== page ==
# Probability by the Bucketful

# Probability by the Bucketful

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Suppose you have a large number of buckets and an equal number of balls. You randomly pick a bucket to put each ball in one at a time. When you’re done, about how what proportion of buckets will be empty?

One line of reasoning says that since you have as many balls as buckets, each bucket gets one ball on average, so nearly all the buckets get a ball.

Another line of reasoning says that randomness is clumpier than you think. Some buckets will have several balls. Maybe *most* of the balls will end up buckets with more than one ball, and so nearly all the buckets will be empty.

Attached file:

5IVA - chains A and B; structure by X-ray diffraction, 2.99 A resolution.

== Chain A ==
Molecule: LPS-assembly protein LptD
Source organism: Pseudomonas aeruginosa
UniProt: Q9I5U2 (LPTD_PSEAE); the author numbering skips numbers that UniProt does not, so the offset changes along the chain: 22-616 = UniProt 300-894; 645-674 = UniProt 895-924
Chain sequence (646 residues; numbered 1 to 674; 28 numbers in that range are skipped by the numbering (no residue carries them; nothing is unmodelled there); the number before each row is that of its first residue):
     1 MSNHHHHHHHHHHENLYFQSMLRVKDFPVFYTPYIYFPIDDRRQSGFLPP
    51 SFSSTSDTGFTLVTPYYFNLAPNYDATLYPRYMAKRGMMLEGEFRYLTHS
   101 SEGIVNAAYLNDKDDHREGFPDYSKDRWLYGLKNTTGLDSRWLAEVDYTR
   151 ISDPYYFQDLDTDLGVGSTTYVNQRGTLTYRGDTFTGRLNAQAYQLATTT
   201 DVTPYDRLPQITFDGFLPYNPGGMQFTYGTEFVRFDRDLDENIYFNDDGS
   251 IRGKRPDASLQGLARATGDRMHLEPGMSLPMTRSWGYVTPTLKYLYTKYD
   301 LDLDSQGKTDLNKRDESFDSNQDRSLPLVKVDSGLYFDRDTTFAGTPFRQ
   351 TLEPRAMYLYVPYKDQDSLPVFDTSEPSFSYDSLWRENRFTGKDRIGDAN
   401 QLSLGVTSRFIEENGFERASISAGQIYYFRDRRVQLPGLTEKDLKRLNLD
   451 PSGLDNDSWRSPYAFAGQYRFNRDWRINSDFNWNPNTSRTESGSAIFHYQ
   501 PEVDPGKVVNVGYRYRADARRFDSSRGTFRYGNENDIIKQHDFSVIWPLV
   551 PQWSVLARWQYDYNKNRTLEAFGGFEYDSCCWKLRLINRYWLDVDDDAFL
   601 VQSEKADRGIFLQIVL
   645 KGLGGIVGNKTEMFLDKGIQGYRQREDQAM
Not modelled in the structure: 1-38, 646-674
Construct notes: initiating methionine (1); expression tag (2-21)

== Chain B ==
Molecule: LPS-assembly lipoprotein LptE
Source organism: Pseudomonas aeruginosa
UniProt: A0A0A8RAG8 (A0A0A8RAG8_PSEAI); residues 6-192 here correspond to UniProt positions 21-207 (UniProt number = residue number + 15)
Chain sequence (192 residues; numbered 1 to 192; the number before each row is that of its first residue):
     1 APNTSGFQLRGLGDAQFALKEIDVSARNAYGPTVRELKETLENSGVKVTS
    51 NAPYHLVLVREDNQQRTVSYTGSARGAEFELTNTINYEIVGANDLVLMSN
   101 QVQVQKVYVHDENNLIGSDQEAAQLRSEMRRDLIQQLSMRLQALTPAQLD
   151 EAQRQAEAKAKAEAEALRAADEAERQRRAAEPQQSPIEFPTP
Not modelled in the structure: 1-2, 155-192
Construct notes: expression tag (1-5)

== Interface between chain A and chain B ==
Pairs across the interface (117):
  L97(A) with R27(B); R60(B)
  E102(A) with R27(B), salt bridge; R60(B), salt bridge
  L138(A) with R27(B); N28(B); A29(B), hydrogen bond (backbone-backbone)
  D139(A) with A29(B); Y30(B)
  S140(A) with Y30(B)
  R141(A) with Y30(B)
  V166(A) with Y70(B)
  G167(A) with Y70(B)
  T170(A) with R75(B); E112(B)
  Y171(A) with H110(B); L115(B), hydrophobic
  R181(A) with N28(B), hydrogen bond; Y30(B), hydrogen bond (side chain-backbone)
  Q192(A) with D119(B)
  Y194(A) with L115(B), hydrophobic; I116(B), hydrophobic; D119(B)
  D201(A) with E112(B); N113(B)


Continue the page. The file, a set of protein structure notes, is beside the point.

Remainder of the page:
Is either extreme correct or is the answer in the middle? Does the answer depend on the number *n* of buckets and balls? (If you look at the cases *n* = 1 and 2, obviously the answer depends on *n*. But *how much* does it depend on *n* if *n* is large?) Hint: There is a fairly simple solution.

What applications can you imagine for the result?

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Published at DZone with permission of John Cook , DZone MVB. See the original article here.

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